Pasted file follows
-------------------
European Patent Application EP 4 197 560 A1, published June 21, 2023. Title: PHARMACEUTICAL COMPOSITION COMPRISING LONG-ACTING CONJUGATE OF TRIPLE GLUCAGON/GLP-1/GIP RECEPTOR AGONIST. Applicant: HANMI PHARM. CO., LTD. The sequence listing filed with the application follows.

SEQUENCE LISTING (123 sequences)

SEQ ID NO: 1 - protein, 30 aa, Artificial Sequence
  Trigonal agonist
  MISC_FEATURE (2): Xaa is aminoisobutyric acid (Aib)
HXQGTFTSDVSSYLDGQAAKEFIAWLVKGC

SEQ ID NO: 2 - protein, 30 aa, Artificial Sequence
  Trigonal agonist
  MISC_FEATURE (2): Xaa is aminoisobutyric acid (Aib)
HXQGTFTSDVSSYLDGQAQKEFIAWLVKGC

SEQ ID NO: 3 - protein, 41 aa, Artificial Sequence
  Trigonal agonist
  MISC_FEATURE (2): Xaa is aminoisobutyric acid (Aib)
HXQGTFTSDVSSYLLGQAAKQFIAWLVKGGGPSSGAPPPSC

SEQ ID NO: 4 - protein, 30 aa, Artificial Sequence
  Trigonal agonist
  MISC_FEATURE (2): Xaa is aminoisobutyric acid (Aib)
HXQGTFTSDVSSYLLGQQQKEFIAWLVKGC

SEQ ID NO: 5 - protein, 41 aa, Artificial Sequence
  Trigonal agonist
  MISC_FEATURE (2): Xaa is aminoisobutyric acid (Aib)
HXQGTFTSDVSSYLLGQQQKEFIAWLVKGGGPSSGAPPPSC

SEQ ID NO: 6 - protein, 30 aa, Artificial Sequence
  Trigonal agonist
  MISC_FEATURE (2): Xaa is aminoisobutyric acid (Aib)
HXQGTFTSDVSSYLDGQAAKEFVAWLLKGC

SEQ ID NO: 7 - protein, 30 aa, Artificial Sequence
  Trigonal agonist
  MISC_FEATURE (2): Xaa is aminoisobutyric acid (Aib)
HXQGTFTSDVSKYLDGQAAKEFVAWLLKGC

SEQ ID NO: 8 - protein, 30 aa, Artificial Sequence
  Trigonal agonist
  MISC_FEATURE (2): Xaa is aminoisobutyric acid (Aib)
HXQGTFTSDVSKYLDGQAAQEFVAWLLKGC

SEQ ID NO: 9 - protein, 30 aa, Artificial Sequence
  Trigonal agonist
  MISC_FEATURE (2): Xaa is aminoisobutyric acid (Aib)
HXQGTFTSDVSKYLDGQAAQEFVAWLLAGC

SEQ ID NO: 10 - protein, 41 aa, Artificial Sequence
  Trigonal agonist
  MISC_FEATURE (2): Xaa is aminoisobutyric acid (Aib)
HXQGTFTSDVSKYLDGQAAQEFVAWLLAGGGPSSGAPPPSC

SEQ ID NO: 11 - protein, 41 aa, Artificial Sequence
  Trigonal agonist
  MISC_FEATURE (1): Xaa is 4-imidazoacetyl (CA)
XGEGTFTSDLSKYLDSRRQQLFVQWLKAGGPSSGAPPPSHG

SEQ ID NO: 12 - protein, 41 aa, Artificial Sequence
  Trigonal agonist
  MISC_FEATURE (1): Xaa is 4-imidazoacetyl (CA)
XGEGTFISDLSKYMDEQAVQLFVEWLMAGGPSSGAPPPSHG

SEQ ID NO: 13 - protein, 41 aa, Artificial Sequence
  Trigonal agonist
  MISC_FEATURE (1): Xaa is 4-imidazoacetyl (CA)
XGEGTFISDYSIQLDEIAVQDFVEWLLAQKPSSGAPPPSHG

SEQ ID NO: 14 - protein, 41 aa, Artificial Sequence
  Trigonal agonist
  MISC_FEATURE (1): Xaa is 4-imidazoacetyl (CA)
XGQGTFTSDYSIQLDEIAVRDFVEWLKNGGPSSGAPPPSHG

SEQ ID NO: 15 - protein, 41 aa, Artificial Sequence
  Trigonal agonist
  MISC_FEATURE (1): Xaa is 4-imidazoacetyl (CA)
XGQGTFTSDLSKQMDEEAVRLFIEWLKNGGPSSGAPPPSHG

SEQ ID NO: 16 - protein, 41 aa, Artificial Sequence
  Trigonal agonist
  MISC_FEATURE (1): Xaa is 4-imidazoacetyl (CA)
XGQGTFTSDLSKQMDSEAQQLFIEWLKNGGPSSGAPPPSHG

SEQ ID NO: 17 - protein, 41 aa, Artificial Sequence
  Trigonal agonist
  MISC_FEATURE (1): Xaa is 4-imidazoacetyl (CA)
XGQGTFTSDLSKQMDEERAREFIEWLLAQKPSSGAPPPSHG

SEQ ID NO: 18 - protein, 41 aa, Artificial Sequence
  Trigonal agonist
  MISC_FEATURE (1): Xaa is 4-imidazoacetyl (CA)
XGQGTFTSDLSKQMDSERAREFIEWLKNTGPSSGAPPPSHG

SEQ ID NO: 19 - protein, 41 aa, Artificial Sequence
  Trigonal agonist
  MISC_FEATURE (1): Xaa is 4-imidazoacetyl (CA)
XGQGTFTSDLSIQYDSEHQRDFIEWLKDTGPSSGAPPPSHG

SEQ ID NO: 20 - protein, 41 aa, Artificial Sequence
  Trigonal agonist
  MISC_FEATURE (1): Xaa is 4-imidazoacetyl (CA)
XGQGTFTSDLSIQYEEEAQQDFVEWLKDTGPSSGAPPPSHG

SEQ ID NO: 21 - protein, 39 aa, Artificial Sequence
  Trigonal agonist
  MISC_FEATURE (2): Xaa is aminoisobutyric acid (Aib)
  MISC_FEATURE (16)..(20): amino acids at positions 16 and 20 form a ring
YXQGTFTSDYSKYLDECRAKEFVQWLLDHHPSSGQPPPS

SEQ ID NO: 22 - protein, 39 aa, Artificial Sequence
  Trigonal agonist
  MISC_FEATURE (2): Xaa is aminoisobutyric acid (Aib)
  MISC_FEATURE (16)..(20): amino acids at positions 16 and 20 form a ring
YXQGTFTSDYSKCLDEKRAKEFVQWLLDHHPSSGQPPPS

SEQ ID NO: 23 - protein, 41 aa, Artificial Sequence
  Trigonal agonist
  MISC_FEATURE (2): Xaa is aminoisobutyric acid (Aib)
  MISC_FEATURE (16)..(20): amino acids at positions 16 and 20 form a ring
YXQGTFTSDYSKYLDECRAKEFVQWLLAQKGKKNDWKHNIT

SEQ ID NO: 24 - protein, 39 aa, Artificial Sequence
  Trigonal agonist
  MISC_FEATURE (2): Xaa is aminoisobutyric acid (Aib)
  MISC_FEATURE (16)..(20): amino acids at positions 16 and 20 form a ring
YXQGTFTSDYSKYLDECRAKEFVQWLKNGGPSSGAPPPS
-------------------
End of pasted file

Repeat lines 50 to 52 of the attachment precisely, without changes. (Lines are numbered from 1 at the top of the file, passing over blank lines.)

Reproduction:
XGEGTFISDLSKYMDEQAVQLFVEWLMAGGPSSGAPPPSHG

SEQ ID NO: 13 - protein, 41 aa, Artificial Sequence
  Trigonal agonist